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Distribution and abundance of key vectors of Rift Valley fever and other arboviruses in two ecologically distinct counties in Kenya
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2017 (English)In: PLoS Neglected Tropical Diseases, ISSN 1935-2727, E-ISSN 1935-2735, Vol. 11, no 2, e0005341Article in journal (Refereed) Published
Abstract [en]

Background Rift Valley fever (RVF) is a mosquito-borne viral zoonosis of ruminants and humans that causes outbreaks in Africa and the Arabian Peninsula with significant public health and economic consequences. Humans become infected through mosquito bites and contact with infected livestock. The virus is maintained between outbreaks through vertically infected eggs of the primary vectors of Aedes species which emerge following rains with extensive flooding. Infected female mosquitoes initiate transmission among nearby animals, which amplifies virus, thereby infecting more mosquitoes and moving the virus beyond the initial point of emergence. With each successive outbreak, RVF has been found to expand its geographic distribution to new areas, possibly driven by available vectors. The aim of the present study was to determine if RVF virus (RVFV) transmission risk in two different ecological zones in Kenya could be assessed by looking at the species composition, abundance and distribution of key primary and secondary vector species and the level of virus activity. Methodology Mosquitoes were trapped during short and long rainy seasons in 2014 and 2015 using CO2 baited CDC light traps in two counties which differ in RVF epidemic risk levels(high risk Tana-River and low risk Isiolo), cryo-preserved in liquid nitrogen, transported to the laboratory, and identified to species. Mosquito pools were analyzed for virus infection using cell culture screening and molecular analysis. Findings Over 69,000 mosquitoes were sampled and identified as 40 different species belonging to 6 genera (Aedes, Anopheles, Mansonia, Culex, Aedeomyia, Coquillettidia). The presence and abundance of Aedes mcintoshi and Aedes ochraceus, the primary mosquito vectors associated with RVFV transmission in outbreaks, varied significantly between Tana-River and Isiolo. Ae. mcintoshi was abundant in Tana-River and Isiolo but notably, Aedes ochraceus found in relatively high numbers in Tana-River (n = 1,290), was totally absent in all Isiolo sites. Fourteen virus isolates including Sindbis, Bunyamwera, and West Nile fever viruses were isolated mostly from Ae. mcintoshi sampled in Tana-River. RVFV was not detected in any of the mosquitoes. Conclusion This study presents the geographic distribution and abundance of arbovirus vectors in two Kenyan counties, which may assist with risk assessment for mosquito borne diseases.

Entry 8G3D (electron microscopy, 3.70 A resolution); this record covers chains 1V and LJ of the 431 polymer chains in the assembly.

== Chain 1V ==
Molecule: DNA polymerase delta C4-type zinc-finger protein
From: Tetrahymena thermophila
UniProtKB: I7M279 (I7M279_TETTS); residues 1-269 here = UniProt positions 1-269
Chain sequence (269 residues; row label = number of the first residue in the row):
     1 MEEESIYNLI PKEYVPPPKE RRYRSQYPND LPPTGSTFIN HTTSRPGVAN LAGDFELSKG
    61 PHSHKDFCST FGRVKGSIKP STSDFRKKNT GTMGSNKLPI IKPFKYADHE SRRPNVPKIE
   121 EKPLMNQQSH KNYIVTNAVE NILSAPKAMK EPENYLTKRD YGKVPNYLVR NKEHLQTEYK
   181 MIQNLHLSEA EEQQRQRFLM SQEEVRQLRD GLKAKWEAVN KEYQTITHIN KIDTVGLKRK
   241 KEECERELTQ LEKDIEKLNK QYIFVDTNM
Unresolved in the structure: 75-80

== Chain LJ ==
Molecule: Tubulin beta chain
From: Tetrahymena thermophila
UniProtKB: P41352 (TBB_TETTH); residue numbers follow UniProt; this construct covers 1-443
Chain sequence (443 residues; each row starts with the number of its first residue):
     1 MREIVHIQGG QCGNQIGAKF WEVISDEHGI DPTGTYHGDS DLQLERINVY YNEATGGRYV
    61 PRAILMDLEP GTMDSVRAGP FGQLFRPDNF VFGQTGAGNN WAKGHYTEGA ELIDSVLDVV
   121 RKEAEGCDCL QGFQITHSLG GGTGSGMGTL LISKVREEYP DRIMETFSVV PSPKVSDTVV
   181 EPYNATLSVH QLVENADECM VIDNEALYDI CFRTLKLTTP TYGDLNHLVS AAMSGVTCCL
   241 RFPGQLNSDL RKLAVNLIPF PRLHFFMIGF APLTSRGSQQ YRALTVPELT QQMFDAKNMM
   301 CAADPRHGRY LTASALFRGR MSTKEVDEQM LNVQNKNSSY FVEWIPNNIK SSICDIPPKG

Place, publisher, year, edition, pages
PUBLIC LIBRARY SCIENCE , 2017. Vol. 11, no 2, e0005341
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Infectious Medicine
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URN: urn:nbn:se:umu:diva-132827DOI: 10.1371/journal.pntd.0005341ISI: 000395741700023PubMedID: 28212379OAI: oai:DiVA.org:umu-132827DiVA: diva2:1092750
Available from: 2017-05-04 Created: 2017-05-04 Last updated: 2017-05-04Bibliographically approved

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CiteExportLink to record
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Citation style
  • apa
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More styles
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